Importance of primary Health care in Public Health System :

Modernizing primary health care and placing it at the center of efforts to improve health and well-being is extremely important for the following three reasons :

  • Primary health care needs to respond to rapid economic, technological and population changes that affect the health and well-being of all. Drawing on the broad spectrum of primary health care, it examines and modifies policies to address the social, economic, environmental and occupational determinants of health and well-being. Treating people and communities as key actors in producing their own health and well-being is vital to understanding and responding to the complexities of our changing world.
  • Primary health care has proven to be a highly effective and efficient approach to address the major causes and threats to health and well-being today, as well as to handle emerging challenges that threaten health and well-being in the future.
  • Investing in public health has also proven to be a good value investment, as there is evidence that quality primary health care reduces total health care services costs and increases efficiency by reducing the rate of hospitalization of individuals.
  • Addressing increasingly complex health problems requires a multidisciplinary approach, integrating health-promoting and preventive policies.
  • Public health solutions that impact human communities and health services that are people-centered. Primary health care includes important components of health care, and is essential in improving health security and preventing health threats such as epidemics and antimicrobial resistance, through community engagement and education, prudential assessment, and necessary public health actions, such as: This is possible only through supervision.
  • Developing community and public health care systems contributes to health sector sustainability, which is important for the health system to withstand shocks.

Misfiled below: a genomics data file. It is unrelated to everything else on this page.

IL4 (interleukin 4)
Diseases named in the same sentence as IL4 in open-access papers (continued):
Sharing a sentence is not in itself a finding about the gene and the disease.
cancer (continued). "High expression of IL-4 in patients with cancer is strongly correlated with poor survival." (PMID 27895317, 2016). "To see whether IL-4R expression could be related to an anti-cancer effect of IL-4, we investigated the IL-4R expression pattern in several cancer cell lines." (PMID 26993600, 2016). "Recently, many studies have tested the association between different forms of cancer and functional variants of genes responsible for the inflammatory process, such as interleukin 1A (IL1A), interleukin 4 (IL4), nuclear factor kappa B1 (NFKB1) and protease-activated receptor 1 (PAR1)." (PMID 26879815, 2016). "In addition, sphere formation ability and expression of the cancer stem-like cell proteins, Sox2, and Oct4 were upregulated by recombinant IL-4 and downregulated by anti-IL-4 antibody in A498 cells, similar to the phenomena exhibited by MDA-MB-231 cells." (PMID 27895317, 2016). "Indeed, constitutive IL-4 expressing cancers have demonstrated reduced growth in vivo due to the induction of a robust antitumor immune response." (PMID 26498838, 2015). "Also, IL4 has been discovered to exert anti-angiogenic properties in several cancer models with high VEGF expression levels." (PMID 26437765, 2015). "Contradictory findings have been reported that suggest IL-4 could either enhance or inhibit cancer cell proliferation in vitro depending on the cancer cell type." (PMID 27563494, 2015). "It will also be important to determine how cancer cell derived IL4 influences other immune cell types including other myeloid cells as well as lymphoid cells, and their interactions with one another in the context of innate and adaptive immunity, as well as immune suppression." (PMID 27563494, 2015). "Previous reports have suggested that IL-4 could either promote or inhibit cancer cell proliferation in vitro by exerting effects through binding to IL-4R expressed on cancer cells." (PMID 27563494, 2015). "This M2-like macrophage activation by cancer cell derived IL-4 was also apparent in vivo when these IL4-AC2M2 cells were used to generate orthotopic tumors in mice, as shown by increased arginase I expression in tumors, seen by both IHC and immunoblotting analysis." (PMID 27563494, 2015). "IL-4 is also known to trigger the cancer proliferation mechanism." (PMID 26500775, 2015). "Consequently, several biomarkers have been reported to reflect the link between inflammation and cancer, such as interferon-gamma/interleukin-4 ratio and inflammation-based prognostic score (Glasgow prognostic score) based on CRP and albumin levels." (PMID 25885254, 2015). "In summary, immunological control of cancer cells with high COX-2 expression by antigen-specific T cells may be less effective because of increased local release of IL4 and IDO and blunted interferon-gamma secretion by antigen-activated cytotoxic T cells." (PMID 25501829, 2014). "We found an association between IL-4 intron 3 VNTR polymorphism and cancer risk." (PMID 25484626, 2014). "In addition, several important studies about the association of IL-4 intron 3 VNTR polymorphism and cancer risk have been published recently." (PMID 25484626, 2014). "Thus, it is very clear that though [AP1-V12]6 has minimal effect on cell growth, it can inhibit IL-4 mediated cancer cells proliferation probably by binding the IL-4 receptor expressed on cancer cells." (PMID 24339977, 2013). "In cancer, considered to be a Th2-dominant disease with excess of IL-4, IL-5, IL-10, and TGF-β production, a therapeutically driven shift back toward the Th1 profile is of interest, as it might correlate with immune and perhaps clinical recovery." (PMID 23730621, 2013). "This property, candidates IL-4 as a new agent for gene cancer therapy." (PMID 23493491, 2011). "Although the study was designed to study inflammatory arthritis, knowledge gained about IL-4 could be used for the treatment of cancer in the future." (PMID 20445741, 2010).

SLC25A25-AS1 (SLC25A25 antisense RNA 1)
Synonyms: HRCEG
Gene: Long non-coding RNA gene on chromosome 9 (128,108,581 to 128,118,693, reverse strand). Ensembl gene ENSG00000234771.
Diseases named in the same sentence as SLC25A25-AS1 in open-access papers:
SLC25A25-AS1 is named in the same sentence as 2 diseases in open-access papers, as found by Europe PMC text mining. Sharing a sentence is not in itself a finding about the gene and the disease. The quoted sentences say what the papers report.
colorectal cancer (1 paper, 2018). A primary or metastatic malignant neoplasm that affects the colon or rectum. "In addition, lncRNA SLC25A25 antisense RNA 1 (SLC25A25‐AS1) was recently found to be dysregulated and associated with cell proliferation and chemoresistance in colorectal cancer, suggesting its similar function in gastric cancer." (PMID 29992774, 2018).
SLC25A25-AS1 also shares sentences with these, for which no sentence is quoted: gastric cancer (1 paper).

• Public health services and stronger primary health care are critical to achieving the Sustainable Development Goals and universal health coverage. It will contribute to the achievement of other goals beyond the Health Goals (SDG-3), including reducing poverty, hunger, gender equality, clean water and security, work and economic growth, inequality and climate risks.

World Health Organization’s response to Public Health care:

The World Health Organization recognizes the central role of primary health care in achieving health and well-being for all. WHO works closely with both developed and developing countries of the world for the following reasons: 

  1. The World Health Organization recognizes the central role of primary health care in achieving health and well-being for all. WHO works with other countries to:
  2. To enable countries to develop inclusive policies, country leadership based on primary health care and health systems that work to achieve the Sustainable Development Goals and universal health coverage.
  3. Addressing widespread inequity and the determinants of health through multi-sector work. Key Takeaways
  4. Primary health care covers most of the health needs across the lifespan, including prevention, treatment, rehabilitation and palliative care.
  5. At least half the world’s 730 million people do not receive full coverage of essential health services.
  6. Of the 30 countries for which data are available, only 8 spend more than $40 per American per year on primary health care.
  7. A workforce qualified for the purpose is essential to deliver primary health care, yet the world has an estimated shortfall of approximately 190 million health workers.

Arguments in favor of transferring ‘Health’ to the Concurrent List:

Increase in responsibility of the Centre: Moving health to the concurrent list will give the Center more scope to implement regulatory changes, provide better healthcare and strengthen the responsibilities of all parties.

Rationalization and Simplification of Acts: The health sector has a plethora of acts, rules and regulations and rapidly growing institutions, yet the sector is not properly regulated. Uniformity in functioning can be ensured by transferring health to the concurrent list.

Centre’s Expertise: The central government is technologically superior to the states in the health sector as it is supported by a number of research bodies and departments dedicated to the management of public health. States, on the other hand, do not have the technical expertise to independently design comprehensive public health policies.